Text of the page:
In another sense, with the rise of the scientific and secular world through the age of enlightenment we see a movement away from the religious. This museum was established during the heart of the Romantic period, when the focus was more upon the classical as opposed the the Christian. It seems that there was an attempt being made to try and create a movement within the artistic community to move back to the traditional, religious roots as opposed to the secular world as it now stood.
The above painting is by Van Cleve and is known at the Trypich with the Lamentation. Actually, calling it a painting is probably a little inappropriate as it is more of a three paneled work that would normally go on display in a church (and you certainly see quite a lot of them in the various churches around Europe). This one is of the anointing of Christ's corpse, an event referred to as the lamentation. This scene occurs just after he was taken down from the cross, and his corpse anointed before being wrapped and placed in the tomb. On the right panel you can see somebody holding the crown of thorns, while on the left panel somebody is holding the cloth that would be wrapped around his head. However, what is interesting is that the image of his face is already on the cloth, as if its use had been foretold.
|Dieric Bouts - The Prophecy of the Tiburtine Sybil|
The Sybil was a prophetess from the Ancient World who was said to be able to predict the future, though as is the case with most prophets they generally spoke in riddles. There was one in Greece, and one in the Etruscan town of Tibur. This particular Sybil was said to have been approached by the emperor Augustus to be asked whether he should be worshiped as a god. I suspect the answer was yes, because he did end up claiming to be a god, and after his death was deified.
However, the above painting is not of that event, but of an apochryphal event that occurred sometime later. The Sybil was said to have prophesied the coming of Emperor Constantine, who would banish the enemies of Christianity and then establish it as the sole religion of the empire. However, that sounds rather dubious, the prophecy that is, because it appears to be similar to the Donation of Constantine, a forged document that was said to have been given to the Pope to take charge of the Roman empire. Interestingly, the Sybil also went as far as to predict the coming of the anti-Christ, after Constantine established his throne in Jerusalem, who would rise from the tribe of Dan and then rage war against Christianity.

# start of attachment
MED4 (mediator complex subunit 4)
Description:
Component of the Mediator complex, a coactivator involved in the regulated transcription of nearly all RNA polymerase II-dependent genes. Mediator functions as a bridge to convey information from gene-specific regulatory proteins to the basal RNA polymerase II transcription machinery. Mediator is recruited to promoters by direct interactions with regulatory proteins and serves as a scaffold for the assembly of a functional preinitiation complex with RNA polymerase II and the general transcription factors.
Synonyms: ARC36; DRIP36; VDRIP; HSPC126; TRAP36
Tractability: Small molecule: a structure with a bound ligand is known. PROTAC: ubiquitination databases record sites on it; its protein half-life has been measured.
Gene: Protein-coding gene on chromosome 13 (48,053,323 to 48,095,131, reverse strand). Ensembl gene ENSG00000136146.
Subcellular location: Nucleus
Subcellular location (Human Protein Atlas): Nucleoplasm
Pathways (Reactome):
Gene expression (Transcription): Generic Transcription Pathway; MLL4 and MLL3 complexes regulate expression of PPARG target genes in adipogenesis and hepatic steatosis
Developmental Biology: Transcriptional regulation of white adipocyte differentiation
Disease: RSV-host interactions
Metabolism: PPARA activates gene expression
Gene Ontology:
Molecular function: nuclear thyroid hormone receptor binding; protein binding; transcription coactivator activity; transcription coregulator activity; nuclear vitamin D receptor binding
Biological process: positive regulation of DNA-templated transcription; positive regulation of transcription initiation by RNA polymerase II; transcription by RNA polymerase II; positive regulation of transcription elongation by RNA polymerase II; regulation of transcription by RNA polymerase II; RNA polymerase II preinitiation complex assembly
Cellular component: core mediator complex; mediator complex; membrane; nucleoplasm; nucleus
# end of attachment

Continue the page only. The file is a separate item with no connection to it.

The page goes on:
The creator of the Pfullendorf Altar is unknown and as such is simply known as 'The Master of the Pfullendorf Altar'). Only four panels of the altar survive, one of which is in the Staedel (as shown above). The altar piece on one side depicts the life of the Virgin, while the other side (which has been destroyed), depicts the passion (that is the events in the week leading up to Christ's death and resurrection). In the above scenes we have the annunciation (where the angel appears to Mary to tell her that she will give birth to the Christ); the visitation, where Mary meets with Elizabeth, the mother of John the Baptist; the nativity; and what is apparently 'The Death of the Virgin', though it looks more like the presentation at the temple than anything else.
|Preparation of the Cross|
Another work of which we don't know the identity of the artist, so we refer to him as the Strasbourg Master. Anyway this is a crucifixion scene, but it is one with a difference in that there are two different styles: the Rhennish style in the background, and a more Germanic style in the front. One thing that you notice about many of these paintings is how anachronistic many of works are: they tend to use a modern style of dress as opposed to traditional Roman styles. Actually, one of the main reasons is probably because they didn't know how Romans dressed, or if they did, the particular artist, and the audience didn't.
This particular painting is where Christ is being lifted up, while we see the guards playing dice in the foreground, and the tomb in the background. Further, notice how the location appears to be very much a temperate European climate, with what appears to be a European city in the background. However, I do note that there does appear to be some Middle Eastern looking characters in the painting.
|Friedeich Lessing - Johann Hus at Constance|